Raffi Armenian | The Canadian Encyclopedia


Raffi Armenian

Raffi Armenian.

Armenian, Raffi

Raffi Armenian. Conductor, pianist, composer, teacher, b Cairo 4 Jun 1942, naturalized Canadian 1971; Piano Diploma (Vienna Academy) 1962, B SC (London) 1965, Conducting Diploma (Vienna Academy) 1968, Composition Diploma (Vienna Academy) 1969, honorary LLD (Waterloo) 1980, honorary LLD (Wilfrid Laurier) 1991. In Cairo Raffi Armenian studied piano with Ettore Puglisi and theory with Minatto Pompeo, and at 15 he played Mozart's Concerto in A, K488, with the Cairo Symphony Orchestra under Franz Litschauer. In 1959 he went to Vienna to study piano with Bruno Seidlhofer. After graduating he set music aside and attended the University of London 1962-5, majoring in metallurgy. He returned to music and studied 1965-9 at the Vienna Academy of Music with Hans Swarowsky (orchestral conducting), Reinhold Schmidt (choral conducting), Alfred Uhl (composition), and Ferdinand Grossmann (voice). In 1968 he was one of two finalists in the International Competition for Young Conductors at Besançon, France.

Armenian visited Canada in 1962, and after his graduation from Swarowsky's class he moved to Halifax to become assistant conductor 1969-71 of the Atlantic Symphony Orchestra. During those years he also conducted the Maritime performances of the Canadian Opera Company (COC) Touring Company's The Barber of Seville and led the Dalhousie Chorale 1970-1. Armenian became conductor of the Kitchener-Waterloo Symphony Orchestra in 1971, a position he held until 1993. The orchestra's emergence by the mid-1970s as one of the most vital in Canada was attributed to his shrewd assembling of players, his resourceful programming, and his growing reputation as a conductor and pianist. As music director 1973-6 for the Stratford Festival, he conducted such works as Charles Wilson's masque-opera The Summoning of Everyman and Schoenberg's Pierrot Lunaire (1974). The Stratford Festival Ensemble (later Canadian Chamber Ensemble), which he founded in 1974 to accompany such performances, served also as a professional nucleus in the Kitchener-Waterloo Symphony Orchestra.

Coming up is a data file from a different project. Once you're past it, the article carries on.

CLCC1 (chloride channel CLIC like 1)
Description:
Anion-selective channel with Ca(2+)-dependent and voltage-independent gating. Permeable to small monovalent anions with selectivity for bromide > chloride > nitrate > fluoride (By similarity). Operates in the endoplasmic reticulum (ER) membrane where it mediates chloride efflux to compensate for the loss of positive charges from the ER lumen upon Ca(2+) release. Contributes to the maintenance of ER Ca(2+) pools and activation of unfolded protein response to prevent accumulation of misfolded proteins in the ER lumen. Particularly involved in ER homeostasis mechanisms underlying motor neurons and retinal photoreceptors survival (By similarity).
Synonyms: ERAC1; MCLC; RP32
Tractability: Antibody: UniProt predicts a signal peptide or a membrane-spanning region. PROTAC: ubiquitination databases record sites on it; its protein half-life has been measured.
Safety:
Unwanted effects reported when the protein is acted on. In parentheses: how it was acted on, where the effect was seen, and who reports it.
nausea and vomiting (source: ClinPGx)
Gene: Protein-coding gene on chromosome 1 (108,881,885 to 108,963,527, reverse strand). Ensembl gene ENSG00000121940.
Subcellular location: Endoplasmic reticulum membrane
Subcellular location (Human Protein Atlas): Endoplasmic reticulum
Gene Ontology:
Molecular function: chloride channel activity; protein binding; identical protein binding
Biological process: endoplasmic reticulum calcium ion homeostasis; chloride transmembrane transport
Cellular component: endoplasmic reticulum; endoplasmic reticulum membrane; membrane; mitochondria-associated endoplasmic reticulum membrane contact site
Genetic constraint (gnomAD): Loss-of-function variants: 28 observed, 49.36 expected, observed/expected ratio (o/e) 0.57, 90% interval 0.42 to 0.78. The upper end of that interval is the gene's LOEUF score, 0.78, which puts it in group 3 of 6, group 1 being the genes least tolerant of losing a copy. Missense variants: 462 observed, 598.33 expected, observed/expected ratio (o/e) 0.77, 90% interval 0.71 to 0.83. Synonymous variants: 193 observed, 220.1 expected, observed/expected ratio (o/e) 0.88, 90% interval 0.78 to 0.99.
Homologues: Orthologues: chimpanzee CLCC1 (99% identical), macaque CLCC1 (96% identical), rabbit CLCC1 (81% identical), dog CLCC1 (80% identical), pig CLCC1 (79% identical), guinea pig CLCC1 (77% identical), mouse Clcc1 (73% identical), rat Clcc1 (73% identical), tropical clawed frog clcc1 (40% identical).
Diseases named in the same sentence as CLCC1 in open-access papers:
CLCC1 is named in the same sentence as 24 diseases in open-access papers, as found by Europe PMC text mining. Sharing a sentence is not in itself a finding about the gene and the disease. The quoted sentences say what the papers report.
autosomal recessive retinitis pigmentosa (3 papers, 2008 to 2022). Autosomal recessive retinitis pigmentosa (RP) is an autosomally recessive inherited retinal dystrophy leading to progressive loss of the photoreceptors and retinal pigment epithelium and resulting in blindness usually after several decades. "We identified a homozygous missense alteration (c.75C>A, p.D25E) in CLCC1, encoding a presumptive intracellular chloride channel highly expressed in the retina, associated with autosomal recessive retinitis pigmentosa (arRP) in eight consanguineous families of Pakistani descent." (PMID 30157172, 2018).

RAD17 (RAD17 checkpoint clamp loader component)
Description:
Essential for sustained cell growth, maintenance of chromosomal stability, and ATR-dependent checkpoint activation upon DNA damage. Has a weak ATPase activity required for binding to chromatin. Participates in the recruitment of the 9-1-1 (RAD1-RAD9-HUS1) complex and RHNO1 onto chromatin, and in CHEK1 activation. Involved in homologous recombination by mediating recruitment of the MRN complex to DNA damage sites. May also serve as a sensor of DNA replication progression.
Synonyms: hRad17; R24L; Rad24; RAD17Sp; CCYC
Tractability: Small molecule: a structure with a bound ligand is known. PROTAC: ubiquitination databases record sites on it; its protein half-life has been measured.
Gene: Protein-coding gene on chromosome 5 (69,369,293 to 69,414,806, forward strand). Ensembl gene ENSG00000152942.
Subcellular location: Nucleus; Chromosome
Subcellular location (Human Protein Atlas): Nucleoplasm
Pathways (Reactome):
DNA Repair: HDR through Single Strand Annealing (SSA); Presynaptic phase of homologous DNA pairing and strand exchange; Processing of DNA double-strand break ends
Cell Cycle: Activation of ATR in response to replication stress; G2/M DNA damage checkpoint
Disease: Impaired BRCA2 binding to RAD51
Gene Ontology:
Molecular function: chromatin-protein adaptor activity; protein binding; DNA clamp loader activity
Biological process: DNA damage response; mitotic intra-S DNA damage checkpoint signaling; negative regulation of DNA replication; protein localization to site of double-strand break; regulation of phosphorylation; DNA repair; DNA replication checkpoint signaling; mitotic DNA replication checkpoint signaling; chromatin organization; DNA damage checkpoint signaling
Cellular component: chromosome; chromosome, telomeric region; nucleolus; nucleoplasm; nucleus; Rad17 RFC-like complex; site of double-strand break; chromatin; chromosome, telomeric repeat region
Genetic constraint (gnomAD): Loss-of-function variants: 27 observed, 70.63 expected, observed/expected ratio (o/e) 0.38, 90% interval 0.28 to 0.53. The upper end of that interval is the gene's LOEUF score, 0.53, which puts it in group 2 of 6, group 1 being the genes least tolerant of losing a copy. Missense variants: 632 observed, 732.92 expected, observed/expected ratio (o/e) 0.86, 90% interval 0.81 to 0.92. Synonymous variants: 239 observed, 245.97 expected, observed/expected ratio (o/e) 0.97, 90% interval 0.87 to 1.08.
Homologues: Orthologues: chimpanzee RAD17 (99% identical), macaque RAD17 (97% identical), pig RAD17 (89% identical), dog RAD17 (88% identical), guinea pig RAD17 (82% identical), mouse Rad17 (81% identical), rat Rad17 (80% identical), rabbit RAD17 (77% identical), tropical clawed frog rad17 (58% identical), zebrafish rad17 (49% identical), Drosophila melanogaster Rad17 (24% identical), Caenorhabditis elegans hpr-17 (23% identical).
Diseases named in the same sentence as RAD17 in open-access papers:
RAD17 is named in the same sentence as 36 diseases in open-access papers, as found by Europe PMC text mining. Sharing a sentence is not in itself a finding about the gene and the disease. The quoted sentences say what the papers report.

Armenian made guest-conducting appearances with the Quebec Symphony Orchestra in 1974 and the Toronto Symphony Orchestra and National Arts Centre Orchestra in 1975, and conducted Wozzeck for the COC in Toronto and Ottawa in 1977. He helped to establish the Centre Opera Studio in Waterloo in 1977, serving also as its adviser and guest conductor. In 1981 he began the Oktoberfest Operetta in Kitchener-Waterloo, for which he conducted Strauss's Die Fledermaus, Lehár's The Merry Widow, Strauss's The Gypsy Baron and Night in Venice, and Offenbach's Grand Duchess of Gerolstein. In 1982 he researched Wagner's Der Ring des Nibelungen in Europe. Armenian was music director of Opéra de Montréal's studio for young singers 1982-5, and for that company he conducted Lucia di Lamermoor, La Bohème, The Magic Flute, Così fan tutte, Ravel's L'enfant et les sortilèges, and La Traviata. He conducted The Rake's Progress at the Banff Centre for the Arts in 1985. For Opera Columbus (Ohio) he conducted Madama Butterfly in 1986 and Verdi's Don Carlos in 1988. He conducted the premiere of István Anhalt'sWinthrop in 1986. After his 1993 departure from the Kitchener-Waterloo Symphony Orchestra, he concentrated on teaching and guest-conducting; by 2003 he had appeared as guest conductor with the Calgary and Hamilton philharmonics, the Montreal Symphony Orchestra, the Edmonton, Regina, Winnipeg and Victoria symphony orchestras, and the Quebec Symphony Orchestra, and was principal guest conductor of Symphony Nova Scotia. Overseas, he conducted in Armenia, Belgium, Italy, and Romania. As music director laureate for the Kitchener-Waterloo Symphony Orchestra, he guest-conducted that orchestra on a number of occasions. He continued to direct operas, including La Belle Hélène for L'Opéra de Québec, Così Fan Tutte for Opera Hamilton, Il Trovatore and Rigoletto for Fresno International Grand Opera, and Armen Tigranian's Anoush for Michigan Opera Theater.

Armenian was also active as a teacher of conducting; he was professor at the Conservatoire de musique du Québec 1981-96 and again from 1999, as well as at Austria's Hochschule für Musik 1997-8. He also held teaching appointments at the University of Waterloo, and at the University of Toronto beginning in 1999. In 2008 he became director of the Conservatoire de musique de Montréal.

He was the pianist, with Gerard Kantarjian and Gisela Depkat, in the Ararat Trio (1971-4). His compositions include a Passion Cantata (1969) for solo tenor, choir, and orchestra, and Progressions I (1972) for flute, cello, and piano. He took a sabbatical from the Kitchener-Waterloo Symphony Orchestra in 1988 to begin writing an opera based on Stefan Zweig's novel Beware of Pity. He was an associate of the Canadian Music Centre. A concert, 5 Oct 1991, honoured Armenian's 20 years with the Kitchener-Waterloo Symphony Orchestra, and was broadcast by CBC radio. He was married to Agnes Grossmann. Armenian was named a Member of the Order of Canada in 1986.

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